Lawyer had recently spoken out against extremism following murder of shopkeeper Asad Shah
HUMAN RIGHTS LAWYER Aamer Anwar has said that police are investigating death threats made to him after he spoke out against violence and extremism and called for unity in the Muslim community.
Well-known lawyer Aamer Anwar has condemned the “bile and hatred” directed at him in recent days, and has said he is taking threats from “fanatics” very seriously.
Anwar had spoken out against recent violence and extremism in Brussels and Lahore at an event last week in Glasgow, and made a call for unity in the Muslim community following the murder of shopkeeper Asad Shah, which he describes as a “wake-up call”.
“A small minority … believe they can silence me by creating a climate of fear.” Aamer Anwar
In an incident described by police as “religiously prejudiced”, Shah, a shopkeeper in the Shawlands area of the city, was found injured outside his shop on 24 March, and died soon after the attack. Police confirmed that both men were Muslims and a 32-year-old man from Bradford has since appeared in court charged with murder.
Anwar is a prominent human rights lawyer in Scotland. He represents the family of Sheku Bayoh, who are calling for a public inquiry into Bayoh’s death in police custody in 2015, and has campaigned for the closure of Dungavel detention centre.
In a statement, Anwar said: “Having been a campaigner for human rights for over 25 years, I have grown used to the bile and hatred directed at me, sadly that is par for the course.
“On occasion when I have had my life seriously threatened, I have informed the police but have always chosen to keep it private. On this occasion I could no longer remain silent, because of a small minority who believe they can silence me by creating a climate of fear.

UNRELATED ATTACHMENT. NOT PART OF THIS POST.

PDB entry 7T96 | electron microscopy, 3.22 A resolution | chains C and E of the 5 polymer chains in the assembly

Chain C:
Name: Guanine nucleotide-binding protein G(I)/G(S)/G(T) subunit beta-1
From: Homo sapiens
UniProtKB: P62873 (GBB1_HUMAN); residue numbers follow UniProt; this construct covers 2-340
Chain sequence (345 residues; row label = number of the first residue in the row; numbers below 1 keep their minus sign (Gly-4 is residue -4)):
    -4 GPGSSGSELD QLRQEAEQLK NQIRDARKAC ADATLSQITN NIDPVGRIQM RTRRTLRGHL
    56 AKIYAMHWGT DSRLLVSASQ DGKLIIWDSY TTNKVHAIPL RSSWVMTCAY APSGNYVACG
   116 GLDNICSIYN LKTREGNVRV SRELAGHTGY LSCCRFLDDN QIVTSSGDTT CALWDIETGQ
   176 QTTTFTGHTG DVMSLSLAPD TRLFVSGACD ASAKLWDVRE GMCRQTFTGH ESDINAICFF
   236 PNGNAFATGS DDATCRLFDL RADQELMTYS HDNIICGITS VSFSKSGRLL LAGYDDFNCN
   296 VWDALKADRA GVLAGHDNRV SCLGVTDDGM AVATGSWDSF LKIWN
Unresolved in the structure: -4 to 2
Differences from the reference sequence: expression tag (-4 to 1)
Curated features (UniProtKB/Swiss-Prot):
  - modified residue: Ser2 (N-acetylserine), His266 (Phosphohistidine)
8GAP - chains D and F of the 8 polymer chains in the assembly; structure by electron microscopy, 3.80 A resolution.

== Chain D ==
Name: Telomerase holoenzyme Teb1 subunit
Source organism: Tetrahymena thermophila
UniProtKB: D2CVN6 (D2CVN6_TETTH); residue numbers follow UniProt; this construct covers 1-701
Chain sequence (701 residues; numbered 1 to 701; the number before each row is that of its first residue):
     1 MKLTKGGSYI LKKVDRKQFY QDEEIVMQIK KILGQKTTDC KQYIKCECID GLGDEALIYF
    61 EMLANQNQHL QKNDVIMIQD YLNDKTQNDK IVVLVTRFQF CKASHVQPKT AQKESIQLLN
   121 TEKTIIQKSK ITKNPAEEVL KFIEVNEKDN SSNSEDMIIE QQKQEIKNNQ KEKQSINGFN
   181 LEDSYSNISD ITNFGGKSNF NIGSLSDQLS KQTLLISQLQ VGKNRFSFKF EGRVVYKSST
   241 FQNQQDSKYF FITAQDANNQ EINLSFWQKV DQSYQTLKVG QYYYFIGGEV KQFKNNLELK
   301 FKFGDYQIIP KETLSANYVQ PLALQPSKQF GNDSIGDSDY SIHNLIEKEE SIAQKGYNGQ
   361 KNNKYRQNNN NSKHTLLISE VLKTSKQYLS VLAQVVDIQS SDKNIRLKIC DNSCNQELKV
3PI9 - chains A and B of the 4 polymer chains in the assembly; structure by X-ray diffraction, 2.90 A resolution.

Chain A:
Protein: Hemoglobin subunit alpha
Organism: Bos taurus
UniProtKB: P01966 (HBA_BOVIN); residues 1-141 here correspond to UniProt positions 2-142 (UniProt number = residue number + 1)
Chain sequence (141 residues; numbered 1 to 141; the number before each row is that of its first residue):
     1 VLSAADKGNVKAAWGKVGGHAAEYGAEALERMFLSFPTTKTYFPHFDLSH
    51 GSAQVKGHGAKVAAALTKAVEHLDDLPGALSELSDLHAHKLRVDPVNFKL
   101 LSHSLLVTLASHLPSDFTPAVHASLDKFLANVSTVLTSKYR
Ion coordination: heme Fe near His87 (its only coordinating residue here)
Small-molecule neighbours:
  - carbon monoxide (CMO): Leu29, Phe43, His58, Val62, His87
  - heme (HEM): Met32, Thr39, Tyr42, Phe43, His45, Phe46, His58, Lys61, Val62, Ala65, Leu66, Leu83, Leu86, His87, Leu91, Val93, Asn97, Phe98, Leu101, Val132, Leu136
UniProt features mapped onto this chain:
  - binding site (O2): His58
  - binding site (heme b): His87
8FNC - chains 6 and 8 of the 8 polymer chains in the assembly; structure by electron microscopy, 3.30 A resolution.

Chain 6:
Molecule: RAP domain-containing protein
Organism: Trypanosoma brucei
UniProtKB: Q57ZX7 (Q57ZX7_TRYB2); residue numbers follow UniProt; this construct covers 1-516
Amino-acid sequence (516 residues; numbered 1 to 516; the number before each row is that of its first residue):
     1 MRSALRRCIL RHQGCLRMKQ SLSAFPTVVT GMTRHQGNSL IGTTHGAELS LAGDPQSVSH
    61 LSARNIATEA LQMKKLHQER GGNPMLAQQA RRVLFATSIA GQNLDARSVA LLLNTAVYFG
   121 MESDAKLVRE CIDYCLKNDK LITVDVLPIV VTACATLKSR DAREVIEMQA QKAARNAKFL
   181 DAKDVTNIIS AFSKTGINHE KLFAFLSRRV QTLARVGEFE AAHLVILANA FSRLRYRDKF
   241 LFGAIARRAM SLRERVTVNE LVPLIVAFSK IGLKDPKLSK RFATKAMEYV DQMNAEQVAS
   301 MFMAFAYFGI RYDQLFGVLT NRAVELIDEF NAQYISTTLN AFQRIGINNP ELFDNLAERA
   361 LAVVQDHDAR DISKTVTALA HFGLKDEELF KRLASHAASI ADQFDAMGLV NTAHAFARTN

“I hold these people directly responsible for creating an atmosphere which has given some the confidence to make threats to my life,” he said. “With a young family I could be forgiven if I had chosen to shut up and walk away. The pressure from the community, friends and family to protect myself from the fanatics has been enormous.
“It is a terrifying and deeply lonely place to be when you say goodbye to your children and wonder if it is for the last time, but the death of Asad Shah should be a wakeup call to our community that we must not be silenced.
“Our so-called community leaders must do much more. They have avoided tackling hatred to preserve their status and that is deeply shameful and hypocritical.”
Shopkeeper Shah, 40, was an Ahmadiya Muslim; a group that face widespread persecution for their beliefs. A crowdfunder set up by local residents to raise money for Shah’s family has reached over PS100,00.
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Picture courtesy of Julia Davidson